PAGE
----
Linda Pearson in Personal Protective Equipment.
Coming to a home near you
My day at work in lockdown
By Linda Pearson
The landscape of nursing has changed dramatically in the last few weeks. From the frontline of ITU to the community there are questions of what is appropriate Personal Protective Equipment (PPE) for each area as WHO (World Health Organisation) guidelines are different to Public Health England and those who are looking after patients are stuck between a rock and a hard place.
For patients Covid -19; positive and non Covid. In hospitals diagnosis can be confirmed so staff are mostly aware of Covid and non Covid patients. Due to delay of testing in the community it’s a bit more random, hence the need for (PPE) for community nurses to protect those we visit, and hopefully to provide a degree of protection for ourselves.
The prospect of Covid affecting a loved one has encouraged family members to take responsibility for an elderly relative's simple medication administration (something we have been trying to encourage pre Covid), but there are those who have nobody else who can provide essential care required and who have disorders that require professional nursing assessment and, sadly, others whose disease processes causes them to be so sick that families can’t provide the appropriate care they need.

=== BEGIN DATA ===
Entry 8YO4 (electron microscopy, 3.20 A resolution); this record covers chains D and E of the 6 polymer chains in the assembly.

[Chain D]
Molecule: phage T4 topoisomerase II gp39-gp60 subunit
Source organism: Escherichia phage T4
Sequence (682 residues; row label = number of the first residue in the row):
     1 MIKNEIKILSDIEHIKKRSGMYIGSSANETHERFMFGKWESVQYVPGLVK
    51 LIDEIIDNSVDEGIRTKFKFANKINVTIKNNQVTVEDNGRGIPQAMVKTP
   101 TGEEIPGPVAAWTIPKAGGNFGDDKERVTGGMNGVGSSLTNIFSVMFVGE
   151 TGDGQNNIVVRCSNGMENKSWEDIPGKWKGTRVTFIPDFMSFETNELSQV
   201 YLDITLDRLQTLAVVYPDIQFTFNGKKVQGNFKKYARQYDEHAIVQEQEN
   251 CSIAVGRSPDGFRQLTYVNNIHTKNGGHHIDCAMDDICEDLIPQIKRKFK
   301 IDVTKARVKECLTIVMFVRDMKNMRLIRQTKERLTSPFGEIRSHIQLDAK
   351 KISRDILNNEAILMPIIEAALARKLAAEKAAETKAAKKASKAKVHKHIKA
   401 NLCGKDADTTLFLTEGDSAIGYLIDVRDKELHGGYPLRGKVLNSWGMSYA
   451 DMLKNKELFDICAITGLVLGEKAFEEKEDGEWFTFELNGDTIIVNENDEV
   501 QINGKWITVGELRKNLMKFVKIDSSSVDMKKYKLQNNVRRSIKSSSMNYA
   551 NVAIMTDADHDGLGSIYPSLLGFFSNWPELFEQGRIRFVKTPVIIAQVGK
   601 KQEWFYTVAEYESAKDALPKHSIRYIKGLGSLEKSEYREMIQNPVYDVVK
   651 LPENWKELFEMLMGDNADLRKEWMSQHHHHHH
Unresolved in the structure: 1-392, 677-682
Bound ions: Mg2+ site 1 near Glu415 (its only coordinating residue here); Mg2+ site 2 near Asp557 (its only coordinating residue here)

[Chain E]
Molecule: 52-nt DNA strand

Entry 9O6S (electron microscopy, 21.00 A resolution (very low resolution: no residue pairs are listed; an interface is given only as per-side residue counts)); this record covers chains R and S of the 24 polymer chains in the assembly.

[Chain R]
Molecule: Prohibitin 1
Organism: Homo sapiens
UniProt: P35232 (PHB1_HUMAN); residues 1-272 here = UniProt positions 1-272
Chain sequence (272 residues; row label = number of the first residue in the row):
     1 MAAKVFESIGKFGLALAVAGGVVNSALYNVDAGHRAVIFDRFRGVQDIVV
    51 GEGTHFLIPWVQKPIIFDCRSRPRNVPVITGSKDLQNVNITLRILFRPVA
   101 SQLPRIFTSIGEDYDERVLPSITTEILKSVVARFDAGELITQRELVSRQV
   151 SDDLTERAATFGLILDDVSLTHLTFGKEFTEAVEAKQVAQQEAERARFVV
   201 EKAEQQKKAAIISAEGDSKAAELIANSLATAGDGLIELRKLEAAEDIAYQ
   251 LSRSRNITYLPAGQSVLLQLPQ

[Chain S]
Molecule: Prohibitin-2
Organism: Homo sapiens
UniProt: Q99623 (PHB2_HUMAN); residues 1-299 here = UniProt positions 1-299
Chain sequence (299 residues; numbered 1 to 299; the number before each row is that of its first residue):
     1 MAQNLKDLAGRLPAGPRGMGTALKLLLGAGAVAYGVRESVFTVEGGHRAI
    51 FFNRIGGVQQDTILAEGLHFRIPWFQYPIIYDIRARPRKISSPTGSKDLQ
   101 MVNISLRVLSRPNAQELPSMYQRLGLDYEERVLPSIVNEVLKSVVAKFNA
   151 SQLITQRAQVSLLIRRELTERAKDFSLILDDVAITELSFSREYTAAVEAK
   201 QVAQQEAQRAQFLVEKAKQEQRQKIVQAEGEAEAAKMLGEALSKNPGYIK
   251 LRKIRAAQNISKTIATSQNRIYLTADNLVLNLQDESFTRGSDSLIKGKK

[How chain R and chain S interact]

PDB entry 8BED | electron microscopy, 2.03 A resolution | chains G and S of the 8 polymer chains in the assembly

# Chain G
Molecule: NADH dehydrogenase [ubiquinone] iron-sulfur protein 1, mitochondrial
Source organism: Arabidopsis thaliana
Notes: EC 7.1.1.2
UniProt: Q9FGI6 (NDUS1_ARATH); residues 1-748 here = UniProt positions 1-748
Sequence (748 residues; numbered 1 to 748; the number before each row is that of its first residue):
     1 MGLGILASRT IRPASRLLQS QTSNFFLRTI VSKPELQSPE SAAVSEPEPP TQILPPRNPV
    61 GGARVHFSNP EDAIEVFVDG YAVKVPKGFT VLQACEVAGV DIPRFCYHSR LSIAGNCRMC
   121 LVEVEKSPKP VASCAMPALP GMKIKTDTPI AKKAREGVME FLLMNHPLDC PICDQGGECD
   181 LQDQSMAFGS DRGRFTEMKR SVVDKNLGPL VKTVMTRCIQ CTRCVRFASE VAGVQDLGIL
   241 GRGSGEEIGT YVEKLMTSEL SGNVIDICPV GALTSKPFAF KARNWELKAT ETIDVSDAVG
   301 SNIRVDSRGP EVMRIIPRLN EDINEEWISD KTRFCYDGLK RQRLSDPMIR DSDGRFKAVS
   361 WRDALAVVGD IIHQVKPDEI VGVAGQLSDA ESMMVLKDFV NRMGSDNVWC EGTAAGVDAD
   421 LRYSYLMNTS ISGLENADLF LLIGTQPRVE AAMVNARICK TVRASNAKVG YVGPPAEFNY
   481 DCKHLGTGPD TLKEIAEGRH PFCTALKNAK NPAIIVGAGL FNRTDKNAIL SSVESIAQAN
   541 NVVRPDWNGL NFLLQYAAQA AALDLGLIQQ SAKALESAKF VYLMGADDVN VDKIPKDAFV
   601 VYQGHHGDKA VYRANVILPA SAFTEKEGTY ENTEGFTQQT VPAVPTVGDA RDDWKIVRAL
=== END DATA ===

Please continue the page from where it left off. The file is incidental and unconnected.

As the names of forthcoming funerals are given out at each Zoom Sunday service, I recognise that a big part of community nursing is palliative/end of life care. It still remains a privilege to be allowed to enter into a family’s most emotional and intimate time.
But in lockdown there is not always the family support available due to social distancing. There can be no comforting hugs or kisses. Family emotional support is provided by social media, and we fight our instinct to hold a hand or give a comforting hug in these present times.
We also have the added obstruction of wearing face masks, which can sometimes make communication difficult. You learn to smise (smile with your eyes!). Some of these patients and relatives we have had intense relationships with and it feels as if you are leaving a little piece of your heart with them and taking a little piece of theirs with you.
To prepare staff for continuing to care for patients in the days of PPE we had to watch a video regarding donning and doffing PPE, (putting on and taking off. The NHS loves its jargon). But even after all these weeks of lockdown I still feel conspicuous donning and doffing PPE outside a patient's house before and after visiting. Especially on VE Day when everybody in the street was standing at their doorway.
Each morning we go to the office to fill our little bottles of hand sanitiser (I get through 2-3 bottles per day) and sign out the PPE required for the list of patients each day. Each piece is accounted for - mask, gloves and aprons have become a routine part of the uniform, with face visors and overshoes if required plus a large packet of anti bacterial wipes for equipment and car interior.